• Strengthening relationships and fostering future co-operative action by building stronger links between First Nation and local government elected officials and senior staff
• Advancing First Nations and local governments to more formal relationships through protocols, MOUs, service agreements and/or collaboration on plans or projects
• Supporting local reconciliation efforts and shared capacity building • Developing or improving coordinated approaches to emergency preparation,
mitigation, response and recovery
Program Administration The Regional C2C Forum Program is based on a simple and effective formula: a small grant covers half of the eligible forum costs. Forums are completely led and organized by the communities involved, giving participants the opportunity to get to know each other and work together in determining their specific priorities. The program is administered by UBCM in partnership with the FNS. In most years since 1999, the provincial Ministry of Municipal Affairs & Housing and Indigenous Services Canada have provided funding for the C2C program. Information on the program and the application process is available on the UBCM and FNS websites. In addition, resources such as the Guide to Community to Community Forums in BC have been produced to assist local governments and First Nations in preparing their applications and planning their forums.
Eligibi l i ty & Funding Funding permitting, any First Nation (Treaty First Nation, band or Tribal Council) or local government (municipality or regional district) in BC may apply to host a forum in their community or region. The maximum grant is $5,000. Grants cover fifty percent of the forum’s total eligible costs and the applicant is responsible for the remaining fifty percent, as either cash or in-kind contributions. After the event is complete, a final report form and financial summary are required to be submitted.
Summary of the C2C Overall Program The C2C Forum program continues to play an essential role in opening up lines of communication between First Nations and local governments and supporting the realization of diverse and beneficial projects. The program has grown in the last decade, as Table 1, below, suggests.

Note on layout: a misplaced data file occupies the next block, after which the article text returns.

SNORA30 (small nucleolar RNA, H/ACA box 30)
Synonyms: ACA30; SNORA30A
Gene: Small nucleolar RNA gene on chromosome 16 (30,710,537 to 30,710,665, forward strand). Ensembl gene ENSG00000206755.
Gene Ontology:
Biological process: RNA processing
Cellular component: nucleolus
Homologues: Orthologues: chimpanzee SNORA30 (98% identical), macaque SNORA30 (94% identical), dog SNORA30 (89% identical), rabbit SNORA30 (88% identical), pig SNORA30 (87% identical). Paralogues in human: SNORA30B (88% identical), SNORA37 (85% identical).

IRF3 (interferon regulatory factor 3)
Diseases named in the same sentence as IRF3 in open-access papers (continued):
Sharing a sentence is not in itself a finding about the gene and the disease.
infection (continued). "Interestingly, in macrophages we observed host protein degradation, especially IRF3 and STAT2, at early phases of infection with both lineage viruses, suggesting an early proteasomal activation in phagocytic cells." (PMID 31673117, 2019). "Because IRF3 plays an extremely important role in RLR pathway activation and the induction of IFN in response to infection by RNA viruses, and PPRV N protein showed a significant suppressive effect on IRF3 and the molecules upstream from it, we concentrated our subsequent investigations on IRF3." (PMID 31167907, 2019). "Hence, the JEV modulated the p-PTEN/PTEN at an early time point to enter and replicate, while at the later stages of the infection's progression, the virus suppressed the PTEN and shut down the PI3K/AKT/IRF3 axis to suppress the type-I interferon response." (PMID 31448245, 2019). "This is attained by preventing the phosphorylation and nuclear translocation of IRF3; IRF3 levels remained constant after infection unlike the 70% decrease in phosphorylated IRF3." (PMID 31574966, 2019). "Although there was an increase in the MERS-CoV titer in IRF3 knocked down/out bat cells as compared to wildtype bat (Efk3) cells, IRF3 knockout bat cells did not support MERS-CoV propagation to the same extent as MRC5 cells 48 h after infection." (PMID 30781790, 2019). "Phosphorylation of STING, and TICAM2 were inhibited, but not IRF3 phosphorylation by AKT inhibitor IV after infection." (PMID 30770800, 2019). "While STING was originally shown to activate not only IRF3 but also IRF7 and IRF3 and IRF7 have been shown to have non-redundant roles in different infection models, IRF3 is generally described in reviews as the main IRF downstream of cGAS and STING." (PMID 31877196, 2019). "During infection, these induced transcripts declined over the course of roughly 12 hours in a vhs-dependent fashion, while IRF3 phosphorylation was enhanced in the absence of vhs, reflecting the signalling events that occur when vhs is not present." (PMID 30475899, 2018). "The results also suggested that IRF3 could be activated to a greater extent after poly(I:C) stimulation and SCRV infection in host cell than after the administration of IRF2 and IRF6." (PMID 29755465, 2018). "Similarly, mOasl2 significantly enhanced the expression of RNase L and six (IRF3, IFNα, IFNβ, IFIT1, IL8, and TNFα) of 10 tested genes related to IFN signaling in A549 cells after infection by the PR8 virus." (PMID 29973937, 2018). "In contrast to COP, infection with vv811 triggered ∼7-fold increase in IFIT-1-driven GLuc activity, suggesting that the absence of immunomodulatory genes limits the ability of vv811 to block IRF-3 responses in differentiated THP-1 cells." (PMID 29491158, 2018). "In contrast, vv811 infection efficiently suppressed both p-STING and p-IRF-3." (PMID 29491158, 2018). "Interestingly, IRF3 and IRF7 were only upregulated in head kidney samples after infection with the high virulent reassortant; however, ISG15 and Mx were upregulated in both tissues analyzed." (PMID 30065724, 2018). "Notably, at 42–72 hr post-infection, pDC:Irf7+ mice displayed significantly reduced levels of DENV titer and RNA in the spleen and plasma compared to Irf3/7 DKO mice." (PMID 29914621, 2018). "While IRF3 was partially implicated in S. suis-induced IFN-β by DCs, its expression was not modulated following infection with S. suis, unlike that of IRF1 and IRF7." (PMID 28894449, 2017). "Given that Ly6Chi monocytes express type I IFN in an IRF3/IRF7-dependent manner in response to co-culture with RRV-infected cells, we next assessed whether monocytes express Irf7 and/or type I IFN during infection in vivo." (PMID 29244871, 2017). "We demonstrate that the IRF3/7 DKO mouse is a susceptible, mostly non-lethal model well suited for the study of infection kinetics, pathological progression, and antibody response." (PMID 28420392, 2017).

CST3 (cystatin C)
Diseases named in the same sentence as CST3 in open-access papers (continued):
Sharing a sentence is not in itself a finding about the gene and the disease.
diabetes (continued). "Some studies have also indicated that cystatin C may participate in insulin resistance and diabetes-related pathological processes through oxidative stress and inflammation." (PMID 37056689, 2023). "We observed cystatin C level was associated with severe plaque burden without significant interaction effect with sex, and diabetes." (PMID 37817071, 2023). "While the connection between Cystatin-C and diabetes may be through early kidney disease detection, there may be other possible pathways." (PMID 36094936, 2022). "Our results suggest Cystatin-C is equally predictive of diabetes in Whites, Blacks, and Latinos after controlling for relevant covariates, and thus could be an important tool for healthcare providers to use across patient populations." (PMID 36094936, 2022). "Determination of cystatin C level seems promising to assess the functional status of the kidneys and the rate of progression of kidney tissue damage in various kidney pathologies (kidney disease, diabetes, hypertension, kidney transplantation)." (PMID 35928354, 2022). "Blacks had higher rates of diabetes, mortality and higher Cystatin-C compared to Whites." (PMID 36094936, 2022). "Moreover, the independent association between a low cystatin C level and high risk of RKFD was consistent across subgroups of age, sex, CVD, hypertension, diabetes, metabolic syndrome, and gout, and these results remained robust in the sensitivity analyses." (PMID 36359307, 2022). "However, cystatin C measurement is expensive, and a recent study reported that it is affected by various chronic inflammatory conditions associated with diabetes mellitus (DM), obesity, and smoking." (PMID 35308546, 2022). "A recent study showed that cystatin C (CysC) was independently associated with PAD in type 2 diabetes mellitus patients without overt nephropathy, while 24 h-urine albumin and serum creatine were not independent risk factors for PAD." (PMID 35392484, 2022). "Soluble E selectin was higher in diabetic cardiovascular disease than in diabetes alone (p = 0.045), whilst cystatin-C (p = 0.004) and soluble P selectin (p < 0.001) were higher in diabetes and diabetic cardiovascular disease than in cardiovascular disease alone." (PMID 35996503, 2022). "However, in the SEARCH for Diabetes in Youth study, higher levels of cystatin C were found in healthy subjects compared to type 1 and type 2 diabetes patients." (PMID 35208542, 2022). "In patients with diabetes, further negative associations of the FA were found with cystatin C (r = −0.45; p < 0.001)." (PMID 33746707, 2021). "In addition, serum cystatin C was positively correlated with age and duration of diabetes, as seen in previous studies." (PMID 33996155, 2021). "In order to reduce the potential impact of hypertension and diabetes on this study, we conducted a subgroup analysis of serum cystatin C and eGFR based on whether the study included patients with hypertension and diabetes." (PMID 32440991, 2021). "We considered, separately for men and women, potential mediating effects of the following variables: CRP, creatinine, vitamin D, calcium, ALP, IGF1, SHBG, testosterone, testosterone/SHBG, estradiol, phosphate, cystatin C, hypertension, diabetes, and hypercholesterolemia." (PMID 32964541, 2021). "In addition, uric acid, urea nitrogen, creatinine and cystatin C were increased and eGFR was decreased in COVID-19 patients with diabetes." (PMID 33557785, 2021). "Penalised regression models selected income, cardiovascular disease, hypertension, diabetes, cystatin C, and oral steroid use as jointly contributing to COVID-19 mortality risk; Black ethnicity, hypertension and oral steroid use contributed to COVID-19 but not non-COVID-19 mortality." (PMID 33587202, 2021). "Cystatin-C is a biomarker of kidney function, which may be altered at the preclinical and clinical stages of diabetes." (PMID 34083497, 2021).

Table 1: Comparison of C2C Applications & Events
1999 – 2007/08 2008/09 – 2017/18
Total Applications 217 491
Total Approved Applications
Rate of Approval 95% 89%
Number of C2C Events 253 302
Number of discrete applicants
Summary of Forums: 2008 – 2018 The past 10 years have been a period of growth for the C2C Forum program. First Nations and local governments have used the program in new and creative ways, coming together to achieve unprecedented results. Some of the statistical highlights over the past 10 years include:
• The program has had 195 different applicants. 85 of those were First Nations and 110 were local governments. Of those 110, 25 were regional districts.
• 302 applicants completed their proposed activities, which in many cases included multiple C2C events.
• Roughly 40% of completed events involved more than the two required participants (the applicant First Nation or local government and their neighbouring counterpart).
• The most recent year looked at for this study, 2017/18, had 66 applications— the highest in the program’s history.
A year-by-year breakdown of these figures, as well as the percentages of applicants that were First Nations and local governments, are found in Table 2, below:
Table 2: Application, Applicants, Forums, and Participants 2008 – 2018
Withdrawn Applications It is important to provide context for the occurrence of withdrawn applications. These are applications that are reviewed and approved by UBCM and FNS but which do not result in completed forums. Between 2008 and 2018, approximately ¼ of the approved applications did not resulted in a completed forum. Over the history of the program, applications have been withdrawn for many different reasons, including:
• Local emergencies, such as flooding, wildfires and weather events • Changes in elected officials in both local governments and First Nation
communities • Acute community issues, including job losses and youth issues • Losses in the community, such as the death of an elder or community member
Most commonly, however, staff turnover and a lack of time, capacity or the resources required to adequately organize an event are the cause of withdrawn applications.
Year Total App’s First Nation Applicants
Local Government Applicants
Part ic ipant FNs & LGs
08/0 9 55 35% 65% 42 170
09/1 0 35 40% 60% 23